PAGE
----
Wild Man Blues

Woody? Wild?

by Peter Brunette

Unfortunately, there's no wild man in Wild Man Blues, just Woody Allen. And for the legion of the already converted, his fans, this "remarkably intimate portrait" (to quote the accompanying publicity material) will be fun. For the rest of us, it's a disappointment.

By this point it's clear that Barbara Kopple, the maker of this documentary on Woody's European tour with his New Orleans jazz band, is a brilliant filmmaker. Having already won two Oscars, for Harlan County, USA and American Dream, she's a national treasure. In those earlier films, Kopple explored, in a powerful and unforgettable way, the forgotten plight of the working class, providing new insights on what America, deep down, is all about. Her more recent TV documentary on Mike Tyson was another laudable addition to her oeuvre.

In this new film, Kopple is largely failed by her subject. For anyone but his most devoted acolytes, Woody just doesn't have the weighty importance of her earlier explorations. While the relatively minor phenomenon of his amazing European success is documented, in an often entertaining way, it is never really probed or explained. The further problem is that Kopple's excruciatingly close examination of her fellow filmmaker yields very little that we didn't already know. It turns out, for example, that Allen is neurotic and unable to deal competently with the tiny travails of everyday modern life, and his Jewish mother is a noodge. But didn't we already know this? The actual moments of demonstration are often entertaining, as when the minuscule wake from another boat in a Venetian canal obviously makes Woody deeply uneasy and a gondola trip with Soon-Yi turns improbably into a white-knuckler.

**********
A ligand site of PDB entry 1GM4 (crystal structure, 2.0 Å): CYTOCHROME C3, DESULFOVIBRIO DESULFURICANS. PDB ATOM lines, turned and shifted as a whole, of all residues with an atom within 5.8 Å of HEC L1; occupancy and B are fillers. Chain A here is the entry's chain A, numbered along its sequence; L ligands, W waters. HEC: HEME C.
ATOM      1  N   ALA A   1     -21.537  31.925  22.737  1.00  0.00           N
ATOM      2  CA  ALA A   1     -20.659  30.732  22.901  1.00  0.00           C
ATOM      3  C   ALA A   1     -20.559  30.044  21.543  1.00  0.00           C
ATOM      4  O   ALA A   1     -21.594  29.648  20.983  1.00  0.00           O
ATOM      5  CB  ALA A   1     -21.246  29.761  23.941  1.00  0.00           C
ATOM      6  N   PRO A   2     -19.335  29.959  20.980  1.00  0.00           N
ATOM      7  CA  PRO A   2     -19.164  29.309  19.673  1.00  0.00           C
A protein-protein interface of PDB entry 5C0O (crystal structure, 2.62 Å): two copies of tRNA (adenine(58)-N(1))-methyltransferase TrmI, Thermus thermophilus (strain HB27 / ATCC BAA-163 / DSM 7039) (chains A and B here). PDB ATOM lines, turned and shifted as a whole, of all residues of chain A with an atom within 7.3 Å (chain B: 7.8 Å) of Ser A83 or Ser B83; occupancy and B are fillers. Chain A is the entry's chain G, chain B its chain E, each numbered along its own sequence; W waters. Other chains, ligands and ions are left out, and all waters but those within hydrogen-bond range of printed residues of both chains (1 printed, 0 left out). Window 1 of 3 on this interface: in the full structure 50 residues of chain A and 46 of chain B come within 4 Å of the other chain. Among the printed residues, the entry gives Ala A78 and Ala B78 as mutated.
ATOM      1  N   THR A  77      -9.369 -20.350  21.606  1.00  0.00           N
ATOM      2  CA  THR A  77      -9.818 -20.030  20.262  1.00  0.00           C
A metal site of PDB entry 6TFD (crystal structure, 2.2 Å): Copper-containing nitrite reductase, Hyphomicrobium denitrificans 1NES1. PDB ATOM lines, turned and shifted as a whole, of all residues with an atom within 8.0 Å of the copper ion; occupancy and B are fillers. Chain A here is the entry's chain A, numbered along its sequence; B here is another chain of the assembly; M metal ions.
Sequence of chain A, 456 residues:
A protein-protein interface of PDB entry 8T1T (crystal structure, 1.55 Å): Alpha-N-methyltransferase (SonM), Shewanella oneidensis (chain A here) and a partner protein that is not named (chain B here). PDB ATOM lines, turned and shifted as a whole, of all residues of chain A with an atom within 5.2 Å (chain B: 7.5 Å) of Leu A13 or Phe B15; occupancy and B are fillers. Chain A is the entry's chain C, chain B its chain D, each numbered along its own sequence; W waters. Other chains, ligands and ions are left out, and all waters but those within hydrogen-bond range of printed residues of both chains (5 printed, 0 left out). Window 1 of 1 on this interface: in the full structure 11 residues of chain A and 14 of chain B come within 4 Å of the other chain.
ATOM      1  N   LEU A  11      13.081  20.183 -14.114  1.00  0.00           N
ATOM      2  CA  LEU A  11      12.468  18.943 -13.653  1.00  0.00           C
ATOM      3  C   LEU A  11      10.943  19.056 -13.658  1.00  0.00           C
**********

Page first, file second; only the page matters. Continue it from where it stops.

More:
Kopple's camera creates an intruding presence that puts constant, palpable pressure on Woody for nonstop hilarity. The one-liners reliably come, if in spurts, but again, they cover already well-worked territory. (I want to think that this pressure is an intentional, intellectually interesting sign of her presence, but this may be giving Kopple too much credit.) The heart of the film is the concert footage in various European cities of Woody and his New Orleans jazz band, but I -- granted, no expert on music of any variety -- personally found the musical interludes boring and extraneous. For a comedian, Woody is an amazingly accomplished musician, but he's just not good enough to support the camera's non-stop adoration. Early on, in an apparent defense of this music, Woody says that it's "simple and crude," and, for me at least, that sums it up perfectly.

Furthermore, Kopple's own artistic editorializing lacks imagination and drive. When we first hear the Fellini-esque music accompanying shots of boisterous Italian papparazzi pushing and shoving, it's cute, but by the fourth time around it has become a cliche. The film does build by the end, though, as we catch revealing, even touching glimpses of Woody depressed in Bologna, and tentatively speaking in a kind of code about his scandalous relationship with Soon-Yi. It ends in his parents' apartment in Manhattan, at what Woody deems "the lunch from Hell," in a kind of comic but subtle, unspoken explanation of how Woody got to be the way he is.

The greatest stength of the film is the revelation it provides about Soon-Yi, Woody's adopted daughter-turned-lover. The film actually should have been called Soon-Yi Speaks! for it turns out that she's an accomplished, self-confident, even bossy companion who is obviously more than capable of looking after herself. (There's a great little moment when she says that Manhattan, which concerns a May-December relationship very like hers and Woody's, is her favorite Woody film.) Whether this revelation is enough to warrant buying a ticket, however, remains an open question.